About this Recording
8.574072 - ALBÉNIZ, I.: Vocal Works (Llamas, Gonzalez)
English  Spanish 

Isaac Albéniz (1860–1909)
Complete Works for Voice and Piano

 

Tritó’s 1998 edition of Isaac Albéniz’s complete works for solo voice and piano, overseen by pianist Antón Cardó and musicologist Jacinto Torres, turned out to be both inspiring and full of surprises. It also, to some extent at least, put paid to the myth that Iberia, the crowning work of his production, came into being through spontaneous generation.

Albéniz successfully combines tradition and modernity in his songs, by making new and original use of existing compositional techniques: polyphony, flat keys denoting introspection, unexpected cadences, enharmonics and chromaticism bordering on atonality, and so on, all of which he treats in a very personal and innovative style.

The turning point in Albéniz’s production occurred in 1895–96, the point at which he wrote La vega for piano and his three operas, Henry Clifford, Pepita Jiménez and Merlin. The early French and English songs with which we have chosen to begin this recording also date from these years. Albéniz’s move from Spain to London, and then Paris, his experience of living in a more cosmopolitan environment, the patronage of Francis Burdett Money-Coutts—which enabled him to devote himself exclusively to composition—personal maturity and the acquisition of a formidable set of technical skills: all these factors worked together to bring about the leap in quality of his songwriting.

From these works onwards, Albéniz ceased to follow the traditional song pattern, instead treating the voice as if it were an instrument within an ensemble: in some passages it is the soloist, in others it recites, in others it accompanies, with a trace of it still being heard in the lengthy piano codas. Profound and melancholy, like much of the rest of his work, Albéniz’s songs do not simply seek to please, which is something they have in common with those of his great friend Fauré. If we were to paraphrase what Antonio Enrique has written about Spanish mystic and poet St John of the Cross, we might say of Albéniz that he ‘is not a peaceful composer, nor can it be said, strictly speaking, that his music brings peace. If, on the other hand, his music reflects pure harmony, it does so by balancing the tensions that run throughout its length and breadth.’¹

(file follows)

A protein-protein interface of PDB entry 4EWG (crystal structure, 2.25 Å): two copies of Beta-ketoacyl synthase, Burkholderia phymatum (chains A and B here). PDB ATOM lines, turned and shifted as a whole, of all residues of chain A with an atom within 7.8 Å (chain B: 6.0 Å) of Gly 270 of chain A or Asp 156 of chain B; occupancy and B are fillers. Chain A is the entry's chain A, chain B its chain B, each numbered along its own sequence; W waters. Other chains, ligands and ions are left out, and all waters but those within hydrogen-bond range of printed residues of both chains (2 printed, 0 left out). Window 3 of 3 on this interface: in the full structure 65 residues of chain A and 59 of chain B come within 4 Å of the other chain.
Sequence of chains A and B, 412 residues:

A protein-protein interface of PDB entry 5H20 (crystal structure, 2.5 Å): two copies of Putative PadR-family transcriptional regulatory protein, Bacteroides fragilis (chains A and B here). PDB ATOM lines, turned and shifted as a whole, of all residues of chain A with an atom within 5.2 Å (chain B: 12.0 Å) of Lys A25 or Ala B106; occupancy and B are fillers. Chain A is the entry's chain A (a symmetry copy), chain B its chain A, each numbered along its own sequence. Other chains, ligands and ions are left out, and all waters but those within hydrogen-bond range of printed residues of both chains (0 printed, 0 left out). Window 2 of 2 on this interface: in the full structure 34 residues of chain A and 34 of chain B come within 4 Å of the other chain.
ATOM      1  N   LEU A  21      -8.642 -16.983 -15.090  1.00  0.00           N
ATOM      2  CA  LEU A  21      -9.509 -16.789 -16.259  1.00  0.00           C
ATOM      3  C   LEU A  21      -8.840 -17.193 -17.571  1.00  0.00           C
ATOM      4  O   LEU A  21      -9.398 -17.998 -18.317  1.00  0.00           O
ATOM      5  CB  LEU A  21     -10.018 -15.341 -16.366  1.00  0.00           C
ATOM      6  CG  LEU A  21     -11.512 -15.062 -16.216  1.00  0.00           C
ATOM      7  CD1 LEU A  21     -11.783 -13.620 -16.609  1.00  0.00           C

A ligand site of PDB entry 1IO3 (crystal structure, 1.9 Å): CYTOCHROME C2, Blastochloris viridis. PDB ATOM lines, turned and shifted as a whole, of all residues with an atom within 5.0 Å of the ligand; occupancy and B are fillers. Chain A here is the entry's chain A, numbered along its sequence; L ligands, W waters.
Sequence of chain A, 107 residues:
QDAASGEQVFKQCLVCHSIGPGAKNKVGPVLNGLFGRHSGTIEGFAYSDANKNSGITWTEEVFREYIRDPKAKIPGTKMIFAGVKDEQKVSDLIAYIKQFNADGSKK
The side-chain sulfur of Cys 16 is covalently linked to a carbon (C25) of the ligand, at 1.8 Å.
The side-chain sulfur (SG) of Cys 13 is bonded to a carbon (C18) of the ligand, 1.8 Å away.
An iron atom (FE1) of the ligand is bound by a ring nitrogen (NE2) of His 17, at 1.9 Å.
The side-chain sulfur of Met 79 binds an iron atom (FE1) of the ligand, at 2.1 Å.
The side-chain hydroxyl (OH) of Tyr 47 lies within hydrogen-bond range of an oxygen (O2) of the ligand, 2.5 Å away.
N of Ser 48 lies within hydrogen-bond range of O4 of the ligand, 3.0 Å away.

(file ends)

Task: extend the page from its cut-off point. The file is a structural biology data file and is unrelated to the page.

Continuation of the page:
Chanson de Barberine, which sets a text by Alfred de Musset, is the song that marks the transition from Albéniz’s earlier phase to the great flowering of his maturity. Characteristically French in flavour, with an air of mystery and nostalgia, it flows along, and modulates in the central section, in simple, natural style.

The two songs to texts by Pierre Loti, Crépuscule and Tristesse, belong to a later period; both capture Loti’s prose writing remarkably effectively, and are full of intensity and drama. The opening of the first song is prayer-like, with a rapturous piano accompaniment—this is followed by an imitative passage for voice and piano, before the piece draws to its unexpected (textual and musical) ending. In Tristesse, one of the most significant songs in the collection, Albéniz uses long phrases whose chromaticism leads tonality almost to the point of dissolution, while his contrapuntal writing represents a restrained but powerfully intense and sorrowful vital impulse.

Il en est de l’amour reveals an increasingly rich, independent and polyphonic pianistic style, but with no loss of awareness of the role played by the lyrics and the voice. After a somewhat disquieting and warmly modulating recapitulation, a simple, evocative coda brings calm and a farewell of gentle elegance.